I have so much tsundoku I don’t even know what to do with myself. Also, is it a verb? A noun? Anyway.. for the month of May people from this group are participating in Read Your Shelves to encourage us to all read books we already own that we ignore. So, for the month of May everyone stops buying books. Stops checking out library books. Only reads books on their shelves. Or at least to the extent that they can handle this directive. I returned all of my library books. Sort of. I still have a few. But I suspended all my holds. Except a few.. ok so I’m 3/4 of the way doing this. But I’m doing good! I’m reading so many things and although I have only finished one I wanted to share what I’m reading with you so I can continue in my excitement and soldier on with #RYSMay2017

Saints for All Ocassions by J. Courtney Sullivan is the one I just finished. It’s a Kindle book that I’ve had on there for a month or so and was only going to eventually read after months of hearing people tell me how good it was. I ask you, what is the point of getting early copies of books if I don’t read them before their release date?

The Golden House by Salman Rushdie. I have never read Rushdie. I think I secretly hate him because I read his ex-wife’s book, Love, Loss & What We Ate by Padma Lakshmi and she portrays him as a horrible person. But that horrible person won the Booker Prize sooo.. what can you do. Side note : I thought he won a Pulitzer until I checked just now. Anyway, this new book of his comes out in September 2017. It’s weird and I may not finish. Truth.

The Shadow of the Wind by Carlos Ruiz Zafón. I have had this book for at least a decade. The previous two books are on my Kindle and as I read along with that wonderful tablet I find it that it’s easier to read in bed on my Kindle than it is to read actual books. This makes me sad. Before I got my Kindle I would’ve said real books were far superior. But nothing can compare to a tiny item that does not need it’s pages turned or the fact that I can read in the dark when my tired hubby wants to sleep and I do not. Therefore, I’m stalling a little on this one because I find it harder to read in bed, which is sometimes where I do my best reading. I’m liking it so much though so I will definitely finish despite this barrier.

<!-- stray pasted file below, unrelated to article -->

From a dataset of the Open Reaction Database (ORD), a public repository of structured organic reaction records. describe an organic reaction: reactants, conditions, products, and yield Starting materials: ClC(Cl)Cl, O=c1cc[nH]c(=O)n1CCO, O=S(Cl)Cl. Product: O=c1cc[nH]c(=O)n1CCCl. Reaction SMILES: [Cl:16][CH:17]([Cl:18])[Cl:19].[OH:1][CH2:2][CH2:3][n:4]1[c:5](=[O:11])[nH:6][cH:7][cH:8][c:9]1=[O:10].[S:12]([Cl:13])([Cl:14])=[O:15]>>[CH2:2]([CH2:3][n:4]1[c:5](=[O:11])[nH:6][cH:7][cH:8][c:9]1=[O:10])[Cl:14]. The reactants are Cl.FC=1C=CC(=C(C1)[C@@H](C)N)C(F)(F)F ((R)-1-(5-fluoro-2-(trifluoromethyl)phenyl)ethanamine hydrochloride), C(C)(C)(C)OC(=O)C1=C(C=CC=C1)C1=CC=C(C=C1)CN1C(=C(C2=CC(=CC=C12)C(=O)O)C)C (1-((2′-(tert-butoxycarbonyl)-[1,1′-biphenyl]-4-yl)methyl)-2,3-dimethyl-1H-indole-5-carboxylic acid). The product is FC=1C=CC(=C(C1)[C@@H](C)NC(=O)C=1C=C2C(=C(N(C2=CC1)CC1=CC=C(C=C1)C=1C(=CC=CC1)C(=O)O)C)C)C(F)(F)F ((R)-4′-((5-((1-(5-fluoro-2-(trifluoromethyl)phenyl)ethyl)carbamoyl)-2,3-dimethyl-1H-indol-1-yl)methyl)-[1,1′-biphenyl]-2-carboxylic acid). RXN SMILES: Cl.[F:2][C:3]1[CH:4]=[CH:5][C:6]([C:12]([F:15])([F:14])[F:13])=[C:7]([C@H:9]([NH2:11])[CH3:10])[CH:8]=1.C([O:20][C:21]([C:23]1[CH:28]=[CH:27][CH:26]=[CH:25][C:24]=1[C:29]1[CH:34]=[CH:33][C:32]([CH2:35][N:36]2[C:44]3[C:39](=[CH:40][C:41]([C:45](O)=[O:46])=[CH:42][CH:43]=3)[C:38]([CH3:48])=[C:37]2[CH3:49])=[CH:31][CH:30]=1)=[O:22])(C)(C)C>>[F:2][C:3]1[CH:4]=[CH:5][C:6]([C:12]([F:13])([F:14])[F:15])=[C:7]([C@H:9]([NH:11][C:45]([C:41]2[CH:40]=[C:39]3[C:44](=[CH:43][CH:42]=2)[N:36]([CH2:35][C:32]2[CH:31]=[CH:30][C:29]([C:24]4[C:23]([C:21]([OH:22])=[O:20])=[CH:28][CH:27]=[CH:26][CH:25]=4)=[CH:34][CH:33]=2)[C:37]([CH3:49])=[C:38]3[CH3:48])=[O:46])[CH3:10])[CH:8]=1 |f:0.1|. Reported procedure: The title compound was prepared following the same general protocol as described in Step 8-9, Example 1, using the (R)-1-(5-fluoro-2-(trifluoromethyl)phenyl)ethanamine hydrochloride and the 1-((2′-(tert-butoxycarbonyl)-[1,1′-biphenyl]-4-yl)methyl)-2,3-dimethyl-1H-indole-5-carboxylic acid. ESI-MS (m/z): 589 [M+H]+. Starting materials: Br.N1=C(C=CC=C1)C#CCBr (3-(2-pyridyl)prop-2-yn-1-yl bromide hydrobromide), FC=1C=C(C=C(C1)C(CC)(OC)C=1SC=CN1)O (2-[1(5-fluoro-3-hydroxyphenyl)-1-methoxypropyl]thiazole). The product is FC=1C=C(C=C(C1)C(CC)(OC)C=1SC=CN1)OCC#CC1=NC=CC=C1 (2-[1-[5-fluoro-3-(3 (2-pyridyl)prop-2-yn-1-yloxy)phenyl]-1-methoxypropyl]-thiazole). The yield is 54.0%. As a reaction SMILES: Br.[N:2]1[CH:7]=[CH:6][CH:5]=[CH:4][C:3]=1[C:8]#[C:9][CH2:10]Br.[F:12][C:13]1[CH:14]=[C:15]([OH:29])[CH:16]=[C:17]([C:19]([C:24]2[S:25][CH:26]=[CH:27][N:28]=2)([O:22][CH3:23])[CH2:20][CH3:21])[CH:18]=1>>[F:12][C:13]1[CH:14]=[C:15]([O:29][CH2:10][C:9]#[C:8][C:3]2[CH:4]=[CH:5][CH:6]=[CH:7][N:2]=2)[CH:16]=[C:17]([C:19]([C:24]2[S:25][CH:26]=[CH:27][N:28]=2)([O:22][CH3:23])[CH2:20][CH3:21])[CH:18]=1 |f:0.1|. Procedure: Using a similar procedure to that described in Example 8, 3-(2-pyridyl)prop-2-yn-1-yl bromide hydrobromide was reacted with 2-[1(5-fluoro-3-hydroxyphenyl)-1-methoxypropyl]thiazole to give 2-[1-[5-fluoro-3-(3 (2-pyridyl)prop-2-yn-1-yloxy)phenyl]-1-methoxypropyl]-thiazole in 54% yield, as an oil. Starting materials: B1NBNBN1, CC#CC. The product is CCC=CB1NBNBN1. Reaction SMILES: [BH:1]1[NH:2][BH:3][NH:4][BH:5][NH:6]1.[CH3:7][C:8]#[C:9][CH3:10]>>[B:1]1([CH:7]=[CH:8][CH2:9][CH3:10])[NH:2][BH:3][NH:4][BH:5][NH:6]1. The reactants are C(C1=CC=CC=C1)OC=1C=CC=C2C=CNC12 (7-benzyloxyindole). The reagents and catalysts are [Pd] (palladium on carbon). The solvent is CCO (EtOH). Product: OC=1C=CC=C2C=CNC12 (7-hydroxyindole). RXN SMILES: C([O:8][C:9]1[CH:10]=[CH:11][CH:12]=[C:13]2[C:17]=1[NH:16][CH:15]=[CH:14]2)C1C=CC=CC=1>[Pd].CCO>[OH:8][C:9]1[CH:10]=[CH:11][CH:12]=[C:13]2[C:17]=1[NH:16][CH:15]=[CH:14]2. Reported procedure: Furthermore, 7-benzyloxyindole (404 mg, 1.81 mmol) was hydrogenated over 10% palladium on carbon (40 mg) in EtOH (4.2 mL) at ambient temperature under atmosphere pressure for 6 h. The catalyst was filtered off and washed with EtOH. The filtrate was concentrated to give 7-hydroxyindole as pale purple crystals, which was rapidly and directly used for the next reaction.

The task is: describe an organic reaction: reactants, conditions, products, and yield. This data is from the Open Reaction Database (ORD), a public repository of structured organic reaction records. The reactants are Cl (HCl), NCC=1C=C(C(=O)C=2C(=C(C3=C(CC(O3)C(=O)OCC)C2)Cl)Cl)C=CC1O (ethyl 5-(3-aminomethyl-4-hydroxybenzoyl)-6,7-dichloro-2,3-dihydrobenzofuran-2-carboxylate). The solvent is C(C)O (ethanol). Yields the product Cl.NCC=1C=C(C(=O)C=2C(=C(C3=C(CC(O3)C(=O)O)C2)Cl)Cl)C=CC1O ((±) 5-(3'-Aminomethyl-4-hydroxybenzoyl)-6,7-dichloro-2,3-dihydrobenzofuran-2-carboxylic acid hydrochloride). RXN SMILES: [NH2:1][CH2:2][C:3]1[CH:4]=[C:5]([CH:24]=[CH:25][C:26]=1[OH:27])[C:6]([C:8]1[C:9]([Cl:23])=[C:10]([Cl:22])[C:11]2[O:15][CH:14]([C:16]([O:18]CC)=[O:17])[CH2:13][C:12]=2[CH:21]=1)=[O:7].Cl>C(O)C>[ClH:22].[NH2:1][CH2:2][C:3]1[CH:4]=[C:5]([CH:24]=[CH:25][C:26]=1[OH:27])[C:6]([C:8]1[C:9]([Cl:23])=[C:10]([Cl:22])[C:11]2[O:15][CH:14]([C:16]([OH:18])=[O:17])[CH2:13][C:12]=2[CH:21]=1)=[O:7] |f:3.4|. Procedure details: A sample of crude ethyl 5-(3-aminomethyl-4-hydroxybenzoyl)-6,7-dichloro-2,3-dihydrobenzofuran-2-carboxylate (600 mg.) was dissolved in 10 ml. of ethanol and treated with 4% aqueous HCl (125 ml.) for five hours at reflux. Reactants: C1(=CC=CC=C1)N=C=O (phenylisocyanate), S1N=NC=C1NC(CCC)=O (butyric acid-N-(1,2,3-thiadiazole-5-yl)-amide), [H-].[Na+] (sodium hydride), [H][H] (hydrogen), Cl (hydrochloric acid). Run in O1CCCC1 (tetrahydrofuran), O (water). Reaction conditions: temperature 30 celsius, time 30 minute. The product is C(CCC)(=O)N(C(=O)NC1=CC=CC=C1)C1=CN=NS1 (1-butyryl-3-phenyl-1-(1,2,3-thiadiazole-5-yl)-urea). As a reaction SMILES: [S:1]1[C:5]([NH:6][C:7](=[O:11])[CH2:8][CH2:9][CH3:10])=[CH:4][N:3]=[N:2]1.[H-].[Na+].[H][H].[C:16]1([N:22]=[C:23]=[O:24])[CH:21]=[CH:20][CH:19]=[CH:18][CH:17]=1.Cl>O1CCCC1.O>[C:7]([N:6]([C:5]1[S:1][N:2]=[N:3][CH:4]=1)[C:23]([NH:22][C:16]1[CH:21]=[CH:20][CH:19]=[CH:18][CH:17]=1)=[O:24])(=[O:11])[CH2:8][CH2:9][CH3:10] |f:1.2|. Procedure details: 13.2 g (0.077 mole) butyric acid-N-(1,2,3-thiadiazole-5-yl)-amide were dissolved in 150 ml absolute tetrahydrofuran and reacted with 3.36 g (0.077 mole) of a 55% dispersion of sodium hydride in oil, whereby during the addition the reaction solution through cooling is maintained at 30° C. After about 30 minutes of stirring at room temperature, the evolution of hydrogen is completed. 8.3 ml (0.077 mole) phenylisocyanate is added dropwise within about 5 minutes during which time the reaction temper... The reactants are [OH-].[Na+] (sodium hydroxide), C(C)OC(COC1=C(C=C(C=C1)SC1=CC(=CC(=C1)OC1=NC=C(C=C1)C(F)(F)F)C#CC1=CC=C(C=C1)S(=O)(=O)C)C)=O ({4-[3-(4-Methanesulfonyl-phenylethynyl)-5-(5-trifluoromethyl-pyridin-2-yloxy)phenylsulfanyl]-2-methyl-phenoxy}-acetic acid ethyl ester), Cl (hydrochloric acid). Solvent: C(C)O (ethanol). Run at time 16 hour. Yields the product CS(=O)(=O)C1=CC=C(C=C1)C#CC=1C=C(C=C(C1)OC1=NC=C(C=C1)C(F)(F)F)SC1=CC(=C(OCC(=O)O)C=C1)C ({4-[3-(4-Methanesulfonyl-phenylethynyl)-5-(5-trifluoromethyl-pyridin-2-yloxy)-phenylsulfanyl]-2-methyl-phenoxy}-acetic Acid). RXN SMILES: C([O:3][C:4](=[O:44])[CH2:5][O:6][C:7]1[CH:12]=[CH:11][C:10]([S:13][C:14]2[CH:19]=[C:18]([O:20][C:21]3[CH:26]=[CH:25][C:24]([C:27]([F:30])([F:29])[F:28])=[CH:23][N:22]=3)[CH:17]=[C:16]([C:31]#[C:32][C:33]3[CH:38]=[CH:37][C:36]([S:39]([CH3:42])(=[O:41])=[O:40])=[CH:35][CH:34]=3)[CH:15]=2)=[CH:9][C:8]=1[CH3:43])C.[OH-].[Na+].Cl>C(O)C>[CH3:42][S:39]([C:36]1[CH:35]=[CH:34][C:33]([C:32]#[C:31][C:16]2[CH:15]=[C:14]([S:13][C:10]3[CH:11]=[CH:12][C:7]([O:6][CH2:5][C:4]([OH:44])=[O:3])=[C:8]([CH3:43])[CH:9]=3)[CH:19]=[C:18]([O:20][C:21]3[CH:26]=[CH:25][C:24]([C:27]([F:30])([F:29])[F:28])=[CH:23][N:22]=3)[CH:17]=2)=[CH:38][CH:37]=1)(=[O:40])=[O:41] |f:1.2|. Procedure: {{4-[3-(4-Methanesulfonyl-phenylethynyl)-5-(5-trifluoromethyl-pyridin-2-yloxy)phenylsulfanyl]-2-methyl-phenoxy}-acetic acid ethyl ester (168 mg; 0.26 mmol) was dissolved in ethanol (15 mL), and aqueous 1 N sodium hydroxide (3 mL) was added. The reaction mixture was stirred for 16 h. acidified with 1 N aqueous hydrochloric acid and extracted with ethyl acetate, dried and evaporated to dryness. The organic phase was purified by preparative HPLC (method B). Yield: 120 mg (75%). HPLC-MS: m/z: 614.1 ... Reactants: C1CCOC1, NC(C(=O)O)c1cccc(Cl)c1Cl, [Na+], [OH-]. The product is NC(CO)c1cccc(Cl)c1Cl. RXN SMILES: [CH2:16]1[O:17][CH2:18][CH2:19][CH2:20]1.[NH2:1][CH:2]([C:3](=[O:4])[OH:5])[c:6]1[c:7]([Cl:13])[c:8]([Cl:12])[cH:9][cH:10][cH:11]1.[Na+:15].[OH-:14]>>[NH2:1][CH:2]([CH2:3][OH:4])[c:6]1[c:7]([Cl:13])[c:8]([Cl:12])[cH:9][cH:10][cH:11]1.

Option B by Sheryl Sandberg and Adam Grant. I had this book before #RYSMay2017 started. It is a library book. But I couldn’t bear to return it because I need to read it. I’ve been avoiding it because I don’t feel like I need a cry just now and I’ve that’s exactly what it does. I adore Sheryl Sandberg. She is so inspiring. I read Lean In 3 years ago and adored it so much. I bought a copy recently because I realized I didn’t own it and it is worth owning. I will be picking up Option B soon soon soon.

 

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Saints for All Occassions

It’s a first. I finished a book from Netgalley before its release date! Saints for All Occasions by J. Courtney Sullivan comes out tomorrow, May 9. I could do with a new J. Courtney Sullivan book every two years and so far I’ve gotten my wish. I read another of her books, Maine, in August of 2015 and before that her book Engagements in July of 2013. Quick summary…